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Article
The Meaning, Selection, and Use of the Peridynamic Horizon and Its Relation to Crack Branching in Brittle Materials
Mechanical & Materials Engineering Faculty Publications
  • Florin Bobaru, University of Nebraska-Lincoln
  • Wenke Hu, University of Nebraska–Lincoln
Date of this Version
1-1-2012
Citation

International Journal of Fracture 176 (2012), pp. 215–222; doi: 10.1007/s10704-012-9725-z

Comments

Copyright © 2012 Springer Science+Business Media B.V. Used by permission.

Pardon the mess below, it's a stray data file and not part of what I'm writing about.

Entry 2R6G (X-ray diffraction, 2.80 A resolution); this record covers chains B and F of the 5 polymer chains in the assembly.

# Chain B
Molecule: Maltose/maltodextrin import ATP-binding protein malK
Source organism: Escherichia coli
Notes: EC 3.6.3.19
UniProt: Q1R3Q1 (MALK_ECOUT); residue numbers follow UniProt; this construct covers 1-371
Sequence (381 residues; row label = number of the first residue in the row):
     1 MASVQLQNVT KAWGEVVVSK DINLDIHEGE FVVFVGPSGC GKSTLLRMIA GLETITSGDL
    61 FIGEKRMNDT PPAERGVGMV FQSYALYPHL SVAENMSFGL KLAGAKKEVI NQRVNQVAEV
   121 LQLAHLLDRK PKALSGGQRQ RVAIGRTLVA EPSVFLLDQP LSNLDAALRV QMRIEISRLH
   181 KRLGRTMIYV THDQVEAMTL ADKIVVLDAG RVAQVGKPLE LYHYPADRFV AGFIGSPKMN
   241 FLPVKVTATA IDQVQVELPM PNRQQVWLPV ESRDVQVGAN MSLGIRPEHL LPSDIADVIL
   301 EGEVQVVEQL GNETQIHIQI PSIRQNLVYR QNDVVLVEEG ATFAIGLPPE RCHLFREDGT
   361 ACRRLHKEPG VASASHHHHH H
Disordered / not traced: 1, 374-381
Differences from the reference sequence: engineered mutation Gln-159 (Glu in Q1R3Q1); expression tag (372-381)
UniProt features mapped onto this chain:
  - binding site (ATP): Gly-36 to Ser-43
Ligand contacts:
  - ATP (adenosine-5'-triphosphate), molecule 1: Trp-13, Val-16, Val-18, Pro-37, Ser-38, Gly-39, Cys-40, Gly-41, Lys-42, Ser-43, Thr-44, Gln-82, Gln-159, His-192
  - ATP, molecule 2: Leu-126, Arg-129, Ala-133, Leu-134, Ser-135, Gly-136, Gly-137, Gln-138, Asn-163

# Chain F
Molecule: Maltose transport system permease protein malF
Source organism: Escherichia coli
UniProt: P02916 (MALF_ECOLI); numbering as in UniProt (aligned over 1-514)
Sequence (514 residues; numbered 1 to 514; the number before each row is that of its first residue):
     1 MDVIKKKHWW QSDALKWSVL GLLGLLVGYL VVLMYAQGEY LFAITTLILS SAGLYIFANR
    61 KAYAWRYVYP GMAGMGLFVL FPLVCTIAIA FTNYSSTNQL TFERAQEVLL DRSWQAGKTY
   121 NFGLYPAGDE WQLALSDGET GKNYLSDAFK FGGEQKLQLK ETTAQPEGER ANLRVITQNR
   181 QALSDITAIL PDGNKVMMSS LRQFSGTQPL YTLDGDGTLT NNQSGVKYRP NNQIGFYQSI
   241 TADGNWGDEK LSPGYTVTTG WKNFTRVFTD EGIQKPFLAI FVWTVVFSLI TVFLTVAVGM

Abstract

This note discusses the peridynamic horizon (the nonlocal region around a material point), its role, and practical use in modeling. The objective is to eliminate some misunderstandings and misconceptions regarding the peridynamic horizon. An example of crack branching in a nominally brittle material (homalite) is addressed and we show that crack branching takes place without wave interaction. We explain under what conditions the crack propagation speed depends on the horizon size and the role of incident stress waves on this speed.

Citation Information
Florin Bobaru and Wenke Hu. "The Meaning, Selection, and Use of the Peridynamic Horizon and Its Relation to Crack Branching in Brittle Materials" (2012)
Available at: http://works.bepress.com/florin_bobaru/11/